Are you personally interested in crime? Did you find the material fascinating?

Yes. I mean, I’m interested, but not so much that I’d be a criminologist. Those stories attract because they happened in real life and could have happened to you. And that really draws you in and gives you goosebumps, and it’s very rich material to make movies with. Crime is much better to do on film; unless you want to go to prison. (laughing)

How was your experience working with director Luis Ortega?

The truth is that it was great because of his process. We became friends, we became like brothers, and when we started shooting the film we were like siamese twins. If he was scratching, I was scratching. (laughs) With just a look we already understood what one or the other wanted. Then a bond of friendship formed through the work, it was like getting on a boat in which we only reached land when we wrapped filming, receiving the love from all the people. But the experience was the best, and I think that that is what I take away most of all. Maybe it will never happen again, but for now it’s the only movie I have done, so that’s my idea of what it’s like to make movies.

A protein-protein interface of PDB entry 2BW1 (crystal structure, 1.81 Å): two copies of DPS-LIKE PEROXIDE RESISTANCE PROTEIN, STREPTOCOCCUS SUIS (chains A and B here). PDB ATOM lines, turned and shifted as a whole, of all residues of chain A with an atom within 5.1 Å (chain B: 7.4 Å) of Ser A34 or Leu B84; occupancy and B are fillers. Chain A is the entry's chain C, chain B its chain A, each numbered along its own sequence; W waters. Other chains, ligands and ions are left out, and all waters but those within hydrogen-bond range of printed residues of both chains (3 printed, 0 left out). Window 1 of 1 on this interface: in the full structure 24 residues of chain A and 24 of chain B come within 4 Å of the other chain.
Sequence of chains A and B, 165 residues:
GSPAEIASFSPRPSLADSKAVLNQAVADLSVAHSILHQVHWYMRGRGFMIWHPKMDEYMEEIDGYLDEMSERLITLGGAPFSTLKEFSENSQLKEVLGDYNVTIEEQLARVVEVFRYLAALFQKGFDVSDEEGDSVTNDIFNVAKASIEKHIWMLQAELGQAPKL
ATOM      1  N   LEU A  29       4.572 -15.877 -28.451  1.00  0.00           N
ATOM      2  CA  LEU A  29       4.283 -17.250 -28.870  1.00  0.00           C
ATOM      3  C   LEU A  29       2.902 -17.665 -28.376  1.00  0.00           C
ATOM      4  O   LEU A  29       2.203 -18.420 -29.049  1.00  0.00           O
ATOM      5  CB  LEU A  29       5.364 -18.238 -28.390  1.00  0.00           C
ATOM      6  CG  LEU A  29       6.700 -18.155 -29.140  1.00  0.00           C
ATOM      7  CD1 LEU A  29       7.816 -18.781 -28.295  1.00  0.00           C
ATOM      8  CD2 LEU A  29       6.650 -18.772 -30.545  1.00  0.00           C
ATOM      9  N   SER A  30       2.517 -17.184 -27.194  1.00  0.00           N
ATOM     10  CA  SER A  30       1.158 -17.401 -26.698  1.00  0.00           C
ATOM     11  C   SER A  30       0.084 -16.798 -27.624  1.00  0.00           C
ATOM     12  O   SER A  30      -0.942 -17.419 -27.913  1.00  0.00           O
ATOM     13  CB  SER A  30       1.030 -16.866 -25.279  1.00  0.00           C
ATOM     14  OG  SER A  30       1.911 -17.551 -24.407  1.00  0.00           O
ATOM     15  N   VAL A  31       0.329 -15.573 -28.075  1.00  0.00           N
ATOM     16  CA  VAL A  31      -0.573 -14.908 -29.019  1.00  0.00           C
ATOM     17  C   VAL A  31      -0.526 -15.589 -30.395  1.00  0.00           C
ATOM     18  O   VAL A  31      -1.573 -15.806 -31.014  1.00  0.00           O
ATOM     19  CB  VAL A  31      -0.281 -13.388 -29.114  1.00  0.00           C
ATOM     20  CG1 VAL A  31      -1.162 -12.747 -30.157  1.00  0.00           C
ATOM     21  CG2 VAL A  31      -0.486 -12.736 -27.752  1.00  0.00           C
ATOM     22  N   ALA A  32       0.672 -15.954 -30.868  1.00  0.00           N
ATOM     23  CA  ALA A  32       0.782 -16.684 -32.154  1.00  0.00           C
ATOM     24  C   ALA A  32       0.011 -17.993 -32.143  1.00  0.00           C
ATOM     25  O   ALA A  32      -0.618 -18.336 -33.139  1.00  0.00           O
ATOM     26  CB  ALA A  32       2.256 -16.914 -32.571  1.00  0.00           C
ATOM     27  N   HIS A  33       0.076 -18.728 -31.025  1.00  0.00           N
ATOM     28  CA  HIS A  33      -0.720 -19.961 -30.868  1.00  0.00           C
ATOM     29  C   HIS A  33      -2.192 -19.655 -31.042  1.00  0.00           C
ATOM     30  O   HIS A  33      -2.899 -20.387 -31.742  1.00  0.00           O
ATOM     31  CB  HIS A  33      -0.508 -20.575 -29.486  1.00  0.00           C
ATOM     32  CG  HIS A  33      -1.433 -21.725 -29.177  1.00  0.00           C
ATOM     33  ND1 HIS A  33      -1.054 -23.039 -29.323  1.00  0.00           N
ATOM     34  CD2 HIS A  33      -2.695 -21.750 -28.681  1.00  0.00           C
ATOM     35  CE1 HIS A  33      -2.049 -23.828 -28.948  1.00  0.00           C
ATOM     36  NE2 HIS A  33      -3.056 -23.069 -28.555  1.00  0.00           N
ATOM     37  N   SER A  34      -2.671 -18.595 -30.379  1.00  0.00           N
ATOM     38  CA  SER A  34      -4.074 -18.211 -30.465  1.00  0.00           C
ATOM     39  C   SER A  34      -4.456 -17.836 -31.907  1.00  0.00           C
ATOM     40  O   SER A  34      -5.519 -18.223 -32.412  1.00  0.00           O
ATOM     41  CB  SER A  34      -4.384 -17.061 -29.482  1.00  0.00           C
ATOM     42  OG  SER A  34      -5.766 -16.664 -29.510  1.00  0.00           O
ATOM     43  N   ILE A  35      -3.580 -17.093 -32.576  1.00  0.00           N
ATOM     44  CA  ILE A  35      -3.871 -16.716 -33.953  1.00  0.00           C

The main character is a beautiful and famous killer/thief, did the material intimidate you?

Ah no! To tell you the truth, you have to open your wings and let yourself fly like…a proper angel… It did not scare me; it intrigued me more than anything because one tries to understand these kind of people, but one only has assumptions. We will never know how it is, and the good thing is our movie is pure assumption. We did not want to get to the real case; Luis based the story on that picture of Carlitos coming out of the patrol car, the one that looks like a criminal shampoo ad. (laughs) The truth is that it did intrigue, it did not scare me, it made me curious.